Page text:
Well, well, everybody knows how the official institutions rush to fix something up when the applicant is a Jew. You might suppose that if the Jew has certain rights and privileges in the country his affairs will be attended to as swiftly as possible. After all, he has his rights because he sacrificed his health for the country! But nothing like it is the case, it turns out, most§ certainly NOT. Whether he has rights and privileges or doesn't have any, the Jew is always treated the same way let him be patient and wait!
A poor war invalid (it stands to reason that only a pauper has the 'luck' to be an invalid) who lives in Chopin Street was granted a concession to sell cigarettes. By dint of much toil, he managed to hire himself half a shop. The invalid submitted an application to the Excise Department. Since so-and-so is renting him half his shop for the sale of cigarettes, he requests the Excise Office to send a Committee to the said shop in order to decide whether the spot is suitable for the purpose in accordance with regulations.
After he submitted his application the poor fellow began to wait. (After all, did he have any choice?) In due course he reached the conclusion that he was waiting too long. Meanwhile he was paying rent to the shop-owner and the man had to make a living after all. He thought it over and went off to the Office to ask why the matter was dragging on like that. They told him: It will take some time yet and you will have to wait.
Gentlemen, maybe you know how long?
I was strolling about in the New Market (and how long is it going to remain new?) thinking about Jewish livings which have as much reality as snow in July and the good luck of Jews in general and of the fair hawkers in particular. I surveyed the 'tables' which were loaded with 'goods' that were worth, say four times fourteen farthings, and out of which 'the Jew extracts a living' and from which the authorities milk any amount of taxes, turnover tax, income tax and what's the name of all the other taxes?
Surely, I said to myself, the miracles that are happening nowadays are far greater than those that happened to our forefathers in the days of long ago?
Such were my golden meditations at the sight of the 'exhibition of goods' which is called the New Market and suddenly, as though a bomb had gone off, the air was rent apart by the chorus: 'Lemon! Lemon! Lemon! Lovely wares! Ten farthings a piece
I woke up from my thoughts and turned towards the voices, startled. The 'merchants' thinking that I wanted to buy something, swooped upon me from every side with their lemons in their hands. In particular, there was one pretty girl who would not let me be. She had a white peasant kerchief around her head out of which peeped a pile of pale yellow curls and dimples in her
cheeks. She pushed a fine big lemon at me and said: Buy some good wares. Nobody has goods like mine. Buy cheap. Ten farthings each.
When I had long left all those lively lemon sellers behind, I could still see in my mind's eye the young dealer with dimples in her cheeks. In my ears echoed her voice: Lemon! Lemon! Lemon! Lovely fruit! Ten farthings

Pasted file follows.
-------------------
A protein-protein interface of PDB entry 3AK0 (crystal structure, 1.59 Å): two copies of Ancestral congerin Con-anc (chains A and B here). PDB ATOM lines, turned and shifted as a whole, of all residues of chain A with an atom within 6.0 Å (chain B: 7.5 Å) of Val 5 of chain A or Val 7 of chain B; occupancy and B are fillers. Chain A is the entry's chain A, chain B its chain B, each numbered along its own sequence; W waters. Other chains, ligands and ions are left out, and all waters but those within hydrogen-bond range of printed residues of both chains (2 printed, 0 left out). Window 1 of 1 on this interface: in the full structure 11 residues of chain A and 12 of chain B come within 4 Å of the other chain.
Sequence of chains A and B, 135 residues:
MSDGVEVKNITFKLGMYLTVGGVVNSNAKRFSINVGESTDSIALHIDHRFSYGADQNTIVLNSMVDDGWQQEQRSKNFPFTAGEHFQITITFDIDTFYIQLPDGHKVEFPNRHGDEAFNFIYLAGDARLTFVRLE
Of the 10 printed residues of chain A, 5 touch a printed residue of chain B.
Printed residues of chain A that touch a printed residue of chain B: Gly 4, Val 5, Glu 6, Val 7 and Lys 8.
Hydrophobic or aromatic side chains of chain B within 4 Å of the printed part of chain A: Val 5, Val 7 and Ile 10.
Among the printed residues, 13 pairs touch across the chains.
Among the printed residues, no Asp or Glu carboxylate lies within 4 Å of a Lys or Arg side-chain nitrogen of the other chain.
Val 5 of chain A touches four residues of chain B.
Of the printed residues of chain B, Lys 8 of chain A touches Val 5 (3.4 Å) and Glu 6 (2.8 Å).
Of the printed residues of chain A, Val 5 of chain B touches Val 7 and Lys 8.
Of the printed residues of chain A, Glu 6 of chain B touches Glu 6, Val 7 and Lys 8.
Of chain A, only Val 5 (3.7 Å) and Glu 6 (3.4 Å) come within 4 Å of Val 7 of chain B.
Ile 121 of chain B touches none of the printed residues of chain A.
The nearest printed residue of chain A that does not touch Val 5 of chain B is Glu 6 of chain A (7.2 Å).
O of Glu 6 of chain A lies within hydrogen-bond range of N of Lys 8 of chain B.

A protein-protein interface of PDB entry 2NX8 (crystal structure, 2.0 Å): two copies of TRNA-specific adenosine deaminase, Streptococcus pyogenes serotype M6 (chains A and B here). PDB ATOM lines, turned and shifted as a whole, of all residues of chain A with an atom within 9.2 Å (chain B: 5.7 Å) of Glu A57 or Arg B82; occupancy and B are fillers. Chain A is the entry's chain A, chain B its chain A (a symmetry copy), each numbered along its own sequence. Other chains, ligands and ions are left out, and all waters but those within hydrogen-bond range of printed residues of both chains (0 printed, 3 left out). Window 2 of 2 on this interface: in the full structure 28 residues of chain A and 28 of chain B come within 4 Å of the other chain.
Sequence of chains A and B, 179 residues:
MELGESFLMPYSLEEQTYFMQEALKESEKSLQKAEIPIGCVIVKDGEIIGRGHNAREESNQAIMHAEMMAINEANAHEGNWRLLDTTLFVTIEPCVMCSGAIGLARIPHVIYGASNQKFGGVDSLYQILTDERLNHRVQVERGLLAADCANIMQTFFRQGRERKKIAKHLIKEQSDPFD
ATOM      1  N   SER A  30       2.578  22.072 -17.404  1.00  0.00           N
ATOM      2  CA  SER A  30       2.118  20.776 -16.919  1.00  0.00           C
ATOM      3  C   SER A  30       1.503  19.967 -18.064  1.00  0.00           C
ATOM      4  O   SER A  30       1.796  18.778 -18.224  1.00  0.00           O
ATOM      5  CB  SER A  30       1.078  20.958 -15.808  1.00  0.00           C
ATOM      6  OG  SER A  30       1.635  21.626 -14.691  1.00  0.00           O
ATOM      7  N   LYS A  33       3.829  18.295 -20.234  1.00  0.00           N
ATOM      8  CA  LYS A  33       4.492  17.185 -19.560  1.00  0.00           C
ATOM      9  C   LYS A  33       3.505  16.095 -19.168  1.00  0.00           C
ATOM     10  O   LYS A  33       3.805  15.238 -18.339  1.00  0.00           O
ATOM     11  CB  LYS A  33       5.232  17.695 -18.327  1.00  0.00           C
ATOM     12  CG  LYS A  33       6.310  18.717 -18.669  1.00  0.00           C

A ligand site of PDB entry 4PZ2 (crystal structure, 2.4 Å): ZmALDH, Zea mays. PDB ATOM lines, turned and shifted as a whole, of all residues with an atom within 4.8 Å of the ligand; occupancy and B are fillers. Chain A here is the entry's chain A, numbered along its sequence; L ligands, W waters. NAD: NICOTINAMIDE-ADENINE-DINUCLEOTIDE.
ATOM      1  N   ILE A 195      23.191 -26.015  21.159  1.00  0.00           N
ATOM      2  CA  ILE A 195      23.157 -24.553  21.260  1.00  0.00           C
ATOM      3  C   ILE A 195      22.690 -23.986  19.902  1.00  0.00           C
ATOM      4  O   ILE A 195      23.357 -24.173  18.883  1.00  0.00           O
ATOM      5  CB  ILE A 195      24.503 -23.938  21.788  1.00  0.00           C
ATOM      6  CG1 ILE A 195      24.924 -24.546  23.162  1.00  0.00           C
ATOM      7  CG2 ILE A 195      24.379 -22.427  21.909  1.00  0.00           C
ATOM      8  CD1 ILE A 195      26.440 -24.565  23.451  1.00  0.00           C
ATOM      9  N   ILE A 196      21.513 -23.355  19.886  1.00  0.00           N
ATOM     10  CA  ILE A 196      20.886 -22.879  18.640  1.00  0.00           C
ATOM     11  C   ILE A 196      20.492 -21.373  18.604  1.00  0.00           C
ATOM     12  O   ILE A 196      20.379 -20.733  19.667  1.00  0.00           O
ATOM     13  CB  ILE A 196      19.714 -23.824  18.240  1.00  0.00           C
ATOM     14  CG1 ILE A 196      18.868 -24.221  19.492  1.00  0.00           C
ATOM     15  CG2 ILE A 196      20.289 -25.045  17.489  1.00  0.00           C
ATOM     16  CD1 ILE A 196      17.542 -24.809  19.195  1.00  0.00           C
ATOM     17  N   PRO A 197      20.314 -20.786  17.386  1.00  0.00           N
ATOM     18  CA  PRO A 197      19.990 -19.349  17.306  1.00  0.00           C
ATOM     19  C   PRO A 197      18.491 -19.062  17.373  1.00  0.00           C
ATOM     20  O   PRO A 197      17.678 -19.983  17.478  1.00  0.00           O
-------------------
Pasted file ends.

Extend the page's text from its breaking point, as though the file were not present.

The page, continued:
When I heard that there was a novelty in Kalish, I dashed off to have a look at it. My imagination worked feverishly for I wanted to guess what it could be. I tried to imagine something fresh. A communal worker who had some kind of Jewish education A wealthy Jew who contributed to Jewish needs or, maybe one of the local preachers of morality who had decided to behave in a moral fashion or, maybe a nationally conscious Kalish Jew who was not ashamed to speak Yiddish! , and other extravagances of this kind occurred to me.
When I reached the spot I saw a large placard which proclaimed in huge letters: Novelty. I pushed my way through the crowd surrounding the plate glass window of the new shop, my heart throbbing. Behold, said I, I have reached my destination and I shall now see the novelty
And now imagine what I saw there? Stuffed fish Fish well peppered Fish cooked at home Just fish!
There is a novelty for you.
by S. Rubin
Kalish, you are indeed a city of cities! Your boundaries are steadily spreading, the ruined streets are being rebuilt and are improving too 'skyscrapers' are appearing, late-glass windows are flashing, there are large and many-coloured electric signs. The map of Poland has no reason at all to be ashamed of you. So I always think to myself when I go for a walk. Yet, in spite of all the efforts to make our city look like a metropolis, in spite of the development and the appearance, our city lacks the melodious dynamism, the rhythm and tumult of the streets and squares of the big city.
It is almost impossible to believe that in these multi-storeyed buildings scattered over such a large area there is a population of 70,000 souls. There is little movement in the streets. Everything is slumberous and apathetic, no less than in the little country towns.
In our city there are public halls, cafés, fine cinemas and other places where people can enjoy their leisure in the evenings. But all of these places are empty and everything is boring.
The public are not alive. They waste their time. They spend their evenings alone with their own selves out of the natural habit of people whose time has passed, of young men from country towns who have nothing to do in the evenings except to play dominoes. The difficult economic situation has set its stamp on everything when some money is still to be found in their pockets. All the week round there are few who go there. Don't we have some better and more pleasant ways of spending time after work during an ordinary weekday?